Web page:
Destination alive or adrift

 

When we lose our sense of purpose in our work, we drift.  This is no different for our cities; when we have no idea what our city’s purpose is it can drift too. This post is the first in a series to explore the role of purpose, or ‘destination’, as we organize ourselves in cities.  Does knowing our purpose have an impact on our ability to be fully alive?

As I get into this exploration, here is an excerpt from John O’Donohue’s blessing that serves as a supportive thread for Nest City, “For the Time of Necessary Decision”:

Perhaps the work we do has lost its soul
Or the love where we once belonged
Calls nothing alive in us anymore
We drift through this gray, increasing nowhere

The work we do creates our cities, and if we lose our sense of purpose in our work, so do our cities. If we lose track of where we are going, so do our cities, the very habitat we build to help us get there.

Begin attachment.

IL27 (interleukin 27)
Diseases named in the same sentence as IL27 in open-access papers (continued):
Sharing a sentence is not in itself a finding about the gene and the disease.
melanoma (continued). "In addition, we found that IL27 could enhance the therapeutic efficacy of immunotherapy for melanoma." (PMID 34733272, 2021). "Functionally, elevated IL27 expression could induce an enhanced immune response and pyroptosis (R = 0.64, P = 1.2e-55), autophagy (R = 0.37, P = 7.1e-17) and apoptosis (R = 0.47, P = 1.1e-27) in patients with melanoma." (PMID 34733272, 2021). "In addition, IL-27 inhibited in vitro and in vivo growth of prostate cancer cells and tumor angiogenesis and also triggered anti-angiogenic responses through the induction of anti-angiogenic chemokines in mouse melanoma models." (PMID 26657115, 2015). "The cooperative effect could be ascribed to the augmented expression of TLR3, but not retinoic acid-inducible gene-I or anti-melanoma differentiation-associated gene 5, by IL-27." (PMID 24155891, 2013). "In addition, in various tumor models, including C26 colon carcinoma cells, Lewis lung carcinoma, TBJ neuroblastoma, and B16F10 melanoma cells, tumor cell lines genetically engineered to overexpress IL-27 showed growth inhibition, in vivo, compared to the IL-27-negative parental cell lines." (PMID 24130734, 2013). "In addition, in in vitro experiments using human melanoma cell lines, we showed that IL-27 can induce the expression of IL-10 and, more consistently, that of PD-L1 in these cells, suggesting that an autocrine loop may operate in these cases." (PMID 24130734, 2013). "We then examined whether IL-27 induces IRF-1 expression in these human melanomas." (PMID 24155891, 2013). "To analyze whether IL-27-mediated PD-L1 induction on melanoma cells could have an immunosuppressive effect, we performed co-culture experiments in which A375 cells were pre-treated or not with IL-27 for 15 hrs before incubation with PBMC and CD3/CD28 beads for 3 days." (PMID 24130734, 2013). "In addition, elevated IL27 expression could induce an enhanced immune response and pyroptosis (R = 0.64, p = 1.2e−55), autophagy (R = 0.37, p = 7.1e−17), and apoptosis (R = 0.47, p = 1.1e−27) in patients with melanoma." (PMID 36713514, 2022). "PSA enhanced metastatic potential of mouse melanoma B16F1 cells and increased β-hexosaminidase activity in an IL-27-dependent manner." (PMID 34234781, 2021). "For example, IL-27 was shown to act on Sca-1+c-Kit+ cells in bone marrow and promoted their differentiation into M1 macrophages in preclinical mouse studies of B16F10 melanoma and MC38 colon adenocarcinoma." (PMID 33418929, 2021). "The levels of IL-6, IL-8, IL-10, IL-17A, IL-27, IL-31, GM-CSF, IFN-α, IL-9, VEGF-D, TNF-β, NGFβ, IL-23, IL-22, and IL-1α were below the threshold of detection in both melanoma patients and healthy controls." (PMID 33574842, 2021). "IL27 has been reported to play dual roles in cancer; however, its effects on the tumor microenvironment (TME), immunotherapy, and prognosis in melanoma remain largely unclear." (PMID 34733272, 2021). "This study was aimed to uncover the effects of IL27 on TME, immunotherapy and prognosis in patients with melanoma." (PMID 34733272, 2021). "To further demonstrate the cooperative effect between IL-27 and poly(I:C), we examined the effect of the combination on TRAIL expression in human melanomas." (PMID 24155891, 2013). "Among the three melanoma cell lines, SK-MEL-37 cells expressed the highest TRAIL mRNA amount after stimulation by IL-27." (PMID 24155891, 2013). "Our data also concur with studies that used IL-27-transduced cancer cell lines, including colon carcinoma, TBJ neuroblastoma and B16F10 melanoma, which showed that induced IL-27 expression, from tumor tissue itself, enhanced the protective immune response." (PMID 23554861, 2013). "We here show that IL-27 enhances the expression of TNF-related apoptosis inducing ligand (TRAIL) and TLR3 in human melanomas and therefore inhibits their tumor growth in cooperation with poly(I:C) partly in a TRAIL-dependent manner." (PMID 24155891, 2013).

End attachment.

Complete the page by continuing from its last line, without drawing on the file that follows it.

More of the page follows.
Here is the terrain I expect to cover over the next few weeks:

  • What is the role of ‘purpose’ in a city?
  • What makes a city alive?
  • How can we tell when we are adrift?
  • How does the purpose of our individual work connect to the purpose of the city?
  • How exactly, does our work matter?
Do you have any responses to these questions before I get started?  
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This post forms part of Chapter 5 – Destination Alive or Adrift, of Nest City: The Human Drive to Thrive in Cities. Click here for an overview of Chapters 4-7 (Part 2 – Organizing for Emergence). Click here for an overview of the three parts of Nest City.

 

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